Spring has sprung here in the mountains. The air is warm, the sun is shining, and I can smell the pine trees. I thought about sitting down at the computer and dashing off a blog, but I heard a familiar voice calling me from the garage. It was my Triumph motorcycle. After a long winter of inactivity, my hungry bike begged me to feed it some pavement. How could I resist?
You have to grow old, but you don’t have to grow up. I’ve said that before. I dread the day that I begin to think like an old man, but I certainly don’t ride the same way I did fifty years ago. I now realize how stupid and careless I was in my youth. After knowing guys who were killed on motorcycles, I’m much more careful now.
When I was younger and “dumber” I had typical bumps, blood, bruises, and the customary cast on my leg, but that was mostly the result of dirt riding and hill climbing. Close calls on the road, including the German autobahn, where the slow lane is 100 mph, are worse and I was very lucky. Those reckless days are long gone.
Gone too are the days of looking “cool.” After a certain age, you don’t worry about that stuff. While riding my ’69 Triumph, a friend said I looked like a circus bear riding a toy bicycle. What a pathetic image. I couldn’t do much about the bear thing, so bought a bigger motorcycle. Now I look like a circus bear riding a slightly larger bicycle.
I’ve always been a Triumph guy. I’ve had several and still have two, including a “duplicate” of the classic 1969 model I bought in
Denmark. One reason I prefer Triumphs is the fact that
there aren’t many on the road. They’re
somewhat unique. I have several friends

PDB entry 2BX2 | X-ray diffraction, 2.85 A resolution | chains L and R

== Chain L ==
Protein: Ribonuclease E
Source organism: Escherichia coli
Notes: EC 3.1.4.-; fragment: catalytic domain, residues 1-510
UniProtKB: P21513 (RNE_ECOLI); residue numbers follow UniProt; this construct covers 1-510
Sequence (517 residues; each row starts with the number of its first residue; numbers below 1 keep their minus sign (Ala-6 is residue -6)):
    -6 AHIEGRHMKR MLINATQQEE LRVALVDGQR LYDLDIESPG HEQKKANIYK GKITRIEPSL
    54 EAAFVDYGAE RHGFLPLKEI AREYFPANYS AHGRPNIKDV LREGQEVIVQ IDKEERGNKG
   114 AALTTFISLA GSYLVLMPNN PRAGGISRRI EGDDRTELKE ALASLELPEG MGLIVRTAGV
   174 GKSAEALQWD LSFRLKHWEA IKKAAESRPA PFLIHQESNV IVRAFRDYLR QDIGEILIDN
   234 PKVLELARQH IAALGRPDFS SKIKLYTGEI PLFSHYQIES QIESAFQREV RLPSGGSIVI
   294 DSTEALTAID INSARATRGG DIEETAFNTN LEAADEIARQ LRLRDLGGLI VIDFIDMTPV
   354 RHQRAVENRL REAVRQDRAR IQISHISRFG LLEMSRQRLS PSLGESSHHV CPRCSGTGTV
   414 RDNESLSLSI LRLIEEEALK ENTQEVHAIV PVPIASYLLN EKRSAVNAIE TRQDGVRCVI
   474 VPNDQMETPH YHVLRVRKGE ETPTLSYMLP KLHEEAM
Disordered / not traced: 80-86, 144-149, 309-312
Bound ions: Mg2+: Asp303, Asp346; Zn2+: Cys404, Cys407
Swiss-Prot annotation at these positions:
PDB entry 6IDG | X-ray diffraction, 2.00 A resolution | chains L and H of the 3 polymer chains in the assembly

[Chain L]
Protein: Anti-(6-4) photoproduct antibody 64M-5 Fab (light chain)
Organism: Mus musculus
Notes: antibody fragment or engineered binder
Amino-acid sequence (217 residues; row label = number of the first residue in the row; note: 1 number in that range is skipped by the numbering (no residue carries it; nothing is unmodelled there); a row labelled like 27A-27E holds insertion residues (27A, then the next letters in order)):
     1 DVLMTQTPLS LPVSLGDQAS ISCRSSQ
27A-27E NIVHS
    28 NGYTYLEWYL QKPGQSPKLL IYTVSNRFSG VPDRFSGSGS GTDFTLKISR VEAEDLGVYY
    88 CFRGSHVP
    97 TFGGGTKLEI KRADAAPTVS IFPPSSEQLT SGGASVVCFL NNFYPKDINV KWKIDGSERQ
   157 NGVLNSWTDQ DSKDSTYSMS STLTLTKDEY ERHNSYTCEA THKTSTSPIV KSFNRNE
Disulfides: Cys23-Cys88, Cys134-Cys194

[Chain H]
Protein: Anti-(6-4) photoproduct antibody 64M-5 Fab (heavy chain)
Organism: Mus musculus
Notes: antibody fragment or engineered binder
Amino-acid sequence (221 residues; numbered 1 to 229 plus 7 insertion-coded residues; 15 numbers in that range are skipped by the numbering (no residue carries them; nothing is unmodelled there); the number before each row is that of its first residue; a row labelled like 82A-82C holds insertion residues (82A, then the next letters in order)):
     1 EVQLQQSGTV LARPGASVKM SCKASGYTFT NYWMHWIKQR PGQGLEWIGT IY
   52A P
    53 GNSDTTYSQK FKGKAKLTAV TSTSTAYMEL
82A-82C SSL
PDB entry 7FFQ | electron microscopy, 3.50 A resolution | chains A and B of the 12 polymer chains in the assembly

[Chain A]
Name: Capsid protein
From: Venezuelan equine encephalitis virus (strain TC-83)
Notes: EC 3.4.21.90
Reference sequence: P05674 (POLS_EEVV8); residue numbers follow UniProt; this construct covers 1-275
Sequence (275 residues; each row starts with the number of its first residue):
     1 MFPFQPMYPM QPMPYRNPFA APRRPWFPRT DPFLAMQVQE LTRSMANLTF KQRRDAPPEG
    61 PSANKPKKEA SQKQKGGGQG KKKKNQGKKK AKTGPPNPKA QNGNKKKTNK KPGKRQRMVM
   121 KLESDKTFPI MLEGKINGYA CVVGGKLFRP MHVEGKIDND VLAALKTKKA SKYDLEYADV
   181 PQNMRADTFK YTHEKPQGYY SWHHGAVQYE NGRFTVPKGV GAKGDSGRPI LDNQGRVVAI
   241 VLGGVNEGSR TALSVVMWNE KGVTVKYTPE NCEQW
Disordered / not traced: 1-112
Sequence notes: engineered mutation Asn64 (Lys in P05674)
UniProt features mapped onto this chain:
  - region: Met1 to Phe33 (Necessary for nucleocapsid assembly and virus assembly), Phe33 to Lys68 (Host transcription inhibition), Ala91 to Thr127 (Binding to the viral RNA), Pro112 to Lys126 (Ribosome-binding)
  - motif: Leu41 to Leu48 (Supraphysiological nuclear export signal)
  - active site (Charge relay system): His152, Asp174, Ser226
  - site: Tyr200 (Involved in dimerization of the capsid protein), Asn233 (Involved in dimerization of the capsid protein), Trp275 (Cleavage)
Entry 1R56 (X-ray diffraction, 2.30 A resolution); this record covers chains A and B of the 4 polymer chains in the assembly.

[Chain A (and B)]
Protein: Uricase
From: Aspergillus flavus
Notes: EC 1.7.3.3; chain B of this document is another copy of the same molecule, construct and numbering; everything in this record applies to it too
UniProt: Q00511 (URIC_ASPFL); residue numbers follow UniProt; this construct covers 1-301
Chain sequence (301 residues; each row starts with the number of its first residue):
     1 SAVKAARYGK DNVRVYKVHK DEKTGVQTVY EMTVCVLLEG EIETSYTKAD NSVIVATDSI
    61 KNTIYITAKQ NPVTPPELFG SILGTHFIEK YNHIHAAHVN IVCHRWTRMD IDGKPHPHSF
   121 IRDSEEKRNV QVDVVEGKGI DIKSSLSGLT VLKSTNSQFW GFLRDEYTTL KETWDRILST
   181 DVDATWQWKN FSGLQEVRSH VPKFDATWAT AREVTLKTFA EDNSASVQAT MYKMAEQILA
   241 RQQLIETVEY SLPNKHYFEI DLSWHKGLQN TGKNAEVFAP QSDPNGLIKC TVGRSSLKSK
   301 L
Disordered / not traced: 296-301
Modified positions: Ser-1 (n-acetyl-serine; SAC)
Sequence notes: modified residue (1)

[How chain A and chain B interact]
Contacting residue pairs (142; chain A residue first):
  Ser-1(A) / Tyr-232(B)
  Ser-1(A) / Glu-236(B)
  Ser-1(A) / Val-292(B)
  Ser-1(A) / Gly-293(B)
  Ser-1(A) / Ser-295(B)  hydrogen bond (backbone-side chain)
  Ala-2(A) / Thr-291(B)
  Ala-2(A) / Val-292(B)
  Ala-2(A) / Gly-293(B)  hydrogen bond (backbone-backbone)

who read this blog and are Harley guys. With
all due respect, Harley’s are great, but too common and stereotypical for
me. But Triumphs are accepted by the
Harley crowd for some reason, where a “rice rocket” may not be. Back in the fifties Marlon Brando, Steve
McQueen, and James Dean all rode Triumphs.
These bikes must have left an impression on me when I was a kid.
Yesterday I answered the call of my bike and rode through the beauty of the Sierras. Forget city or freeway riding - sucking exhaust fumes and fearing for your life isn’t much fun. Riding through the mountains allows the smell of pine trees, the visual beauty of the terrain, the warm wind, and the total ambience of nature to permeate your being through osmosis. It’s a pleasantly refreshing catharsis.
Don’t get the impression that I sit in a lotus position, breathing incense, and chanting a mantra. I haven’t been able to sit like that since I was 12 years old. I just don’t know how else to describe the riding experience, but that’s why I chose a motorcycle for travel through
back in the ‘60s. I wanted to absorb the
total environment. I know that sounds
weird, but fellow riders understand.
There is camaraderie on the road with bikers - the extended hand or wave when passing another rider and the tap on the helmet warning that a highway patrol car is lurking ahead. It’s all in the game. I’ll quit riding when I get so old that I need training wheels on my Triumph, but until then, I’ll keep feeding my two-wheel monsters as much road as I have left. Uh oh…I hear that hungry growl coming from the garage. Gotta go.